How often do you do the advanced, 84-posture series?

Twice a week.

Would you recommend that other competitors vary their practice?

Hmmm, depends.  I only did Bikram class for the first 8 years of my practice.  I found vinyasa because I found a teacher I liked and respected.  If something comes up organically that resonates with you and is beneficial, add it.  But don't ever lose your foundation, your “maintenance” practice.  It's most important.  I personally practice a lot and lots of different styles because I like to practice.

Is there any type of exercise outside of yoga that you would recommend to people who are competing?

Depends.  I do calisthenics and handbalance classes.  I'm considering adding ballet (never too old right) to help with lines, splits, and toe point.  Add what you want if it makes you feel good and is beneficial. 

How has yoga enriched your life, what has it brought to you?

I'm an introvert and it's really given me a community I can connect with.  It's helped me learn that I can do anything (seriously, anything).  It's helped me manage my anxiety.  It's led to me being a healthier person.  It's taught me to be kind to myself and to take care of myself.  It's lifted my mood.  It's offered me a career I find satisfying, rewarding, and fun.

Nahoko Nakayama: Getting Older Means Getting Stronger

Nahoko Nakayama, Gold Medalist in the Adult Women’s 50+ Division for the Mid-West Regionals, uses age to her advantage. At age 63, her daily yoga practice provides a firm (and flexible) foundation for her success as a yoga competitor.

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USA Yoga Fundraiser: The YogaWorks Fairfax Team Rocks the House

The YogaWorks Team

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Caty Cook: All Things Are Possible


After a break last year to relocate from Richmond, VA to Pennsylvania to be closer to family, Caty Cook will be competing once again this year in the Adult 50+ Division. Currently retired from her business career, she teaches and trains with Roxanne Janecki at BYB Binghamton, NY studio, and also works part-time in merchandising at Home Depot.

Why is she competing? “It’s important for me to keep setting goals and competition is a good way to do that,” she says.
At age 58, she knows it is important just to keep moving. One of the many benefits of competing is that “you learn from other people that all things are possible and you don’t define yourself by your limitations. You are more accepting of yourself and others.”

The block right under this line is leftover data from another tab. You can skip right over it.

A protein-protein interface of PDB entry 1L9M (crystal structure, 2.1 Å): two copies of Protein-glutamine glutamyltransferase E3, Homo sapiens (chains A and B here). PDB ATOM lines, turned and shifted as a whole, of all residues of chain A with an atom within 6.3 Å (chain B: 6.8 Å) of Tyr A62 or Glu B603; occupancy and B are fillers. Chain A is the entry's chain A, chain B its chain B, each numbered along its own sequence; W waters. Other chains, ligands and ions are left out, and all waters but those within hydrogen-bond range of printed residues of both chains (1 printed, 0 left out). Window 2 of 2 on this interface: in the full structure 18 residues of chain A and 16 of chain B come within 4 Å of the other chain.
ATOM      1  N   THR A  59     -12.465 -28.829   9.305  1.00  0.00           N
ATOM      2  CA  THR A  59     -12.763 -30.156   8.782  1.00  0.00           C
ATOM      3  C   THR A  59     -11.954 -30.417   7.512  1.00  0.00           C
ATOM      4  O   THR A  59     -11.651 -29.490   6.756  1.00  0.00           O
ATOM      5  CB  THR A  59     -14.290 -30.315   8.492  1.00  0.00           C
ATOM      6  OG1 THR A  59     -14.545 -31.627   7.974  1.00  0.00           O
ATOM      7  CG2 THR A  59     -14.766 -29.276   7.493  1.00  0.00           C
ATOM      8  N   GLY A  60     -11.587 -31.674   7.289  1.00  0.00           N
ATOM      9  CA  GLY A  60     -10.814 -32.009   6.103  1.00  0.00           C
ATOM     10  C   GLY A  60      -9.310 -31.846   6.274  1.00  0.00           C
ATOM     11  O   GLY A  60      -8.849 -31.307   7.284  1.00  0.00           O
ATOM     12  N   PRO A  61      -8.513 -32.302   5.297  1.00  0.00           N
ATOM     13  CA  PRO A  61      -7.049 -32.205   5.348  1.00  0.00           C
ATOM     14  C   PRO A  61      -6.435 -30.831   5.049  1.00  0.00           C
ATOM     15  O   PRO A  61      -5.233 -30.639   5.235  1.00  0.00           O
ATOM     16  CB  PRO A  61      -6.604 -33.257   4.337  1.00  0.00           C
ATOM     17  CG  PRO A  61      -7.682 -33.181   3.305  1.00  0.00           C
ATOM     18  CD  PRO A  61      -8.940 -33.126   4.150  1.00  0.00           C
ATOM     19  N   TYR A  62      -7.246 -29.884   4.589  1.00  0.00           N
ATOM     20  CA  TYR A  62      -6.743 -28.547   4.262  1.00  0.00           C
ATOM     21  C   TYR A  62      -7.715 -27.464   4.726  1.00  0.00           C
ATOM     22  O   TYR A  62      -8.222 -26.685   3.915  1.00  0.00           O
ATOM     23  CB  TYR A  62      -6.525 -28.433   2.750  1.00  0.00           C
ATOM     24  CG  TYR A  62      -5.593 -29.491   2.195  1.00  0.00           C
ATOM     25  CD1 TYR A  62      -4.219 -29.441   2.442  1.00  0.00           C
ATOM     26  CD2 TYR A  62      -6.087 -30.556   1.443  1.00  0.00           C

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Interview with Bel Carpenter

Bel Carpenter has been practicing yoga and meditation since he was a young child. After years of studying asana, pranayama, and meditation, Bel became a yoga instructor in 1996 and opened the first yoga studio in Aspen, Basalt and Glenwood Springs Colorado. He competed every year for the first 10 years of the USA Yoga competition, and International Ghosh Cup. He placed 3rd in the world in 2005 and 2010.


Tell me about yourself.
I have been teaching yoga, training teachers, and managing one to three yoga studios for 21 years. I have two amazing children, who are the pride and joy of my life. My daughter, Juliana, is 13, and my son, Soren, is 10 and. In 2013 I founded Vimana Yoga, which offers six distinct styles of yoga, from fast paced Vinyasa classes all the way to Yin Yoga, in an integrated system with my ex-wife, Emily. I currently operate White Horse Yoga in Carbondale Colorado, and lead Vimana Yoga Teacher Training intensive‘s around the United States and Canada.


How did you become involved in yoga?
Swami Satchidananda blessed me at my home when I was a few months old in Boulder, Colorado. I spent a few days at his workshops over the years when I was growing up. He had a special children’s program. I remember being a rowdy kid, sitting there and thinking, “What are all of these people doing, sitting here all day?” But when I met him personally as a seven-year-old, it changed me forever.


Were your parents involved in yoga?
They were a little involved in it, but my mom’s best friend who was my second mother was a chef for Swami Satchidananda. Growing up in the strong Buddhist and yogic community, Boulder Colorado I was surrounded by enlightening new age practices.


When did you start your physical practice?
When I was a child, we had a children’s yoga book that was called “Be a frog, a bird, or a tree.” I would stretch and do yoga with both of my parents; my dad more so than my mom because my mom worked so much as a family physician. I loved lotus pose. It was one of those things that I have always practiced. My dad used to take me to the sauna at the University of Colorado’s rec center and he taught me to stretch, and massage my legs.


What year did you start teaching?
Emily and I attended Bikram’s fourth teacher training in 1996 together, and started teaching right away after that with Radha Garcia.  She told us that it might be Bikram’s last training in the United States, so we had to go, and we did.


So, in 1996 you were training and then 2013 you begin your yoga brand; when did you open your first yoga studio?
We taught for six months at Radha’s studio in Boulder and then opened our first studio March 15, 1997 in Basalt, Colorado. Emily’s run the studio in Basalt, and I run White Horse Yoga in Carbondale, which opened on July 7, 2007.

Wow, a very auspicious date for that!
Yes, but the practice of yoga is bigger than numerology.


How did you become involved with USA Yoga?
It was at the advanced retreat in Maui, in 2003, when I first learned about the competition. Rajashree [Choudhury] asked if we would compete. That was the year that men and women had to compete against each other. Not a good idea to do with your partner! That year I went on with Esak [Garcia] as first and second from the state of Colorado.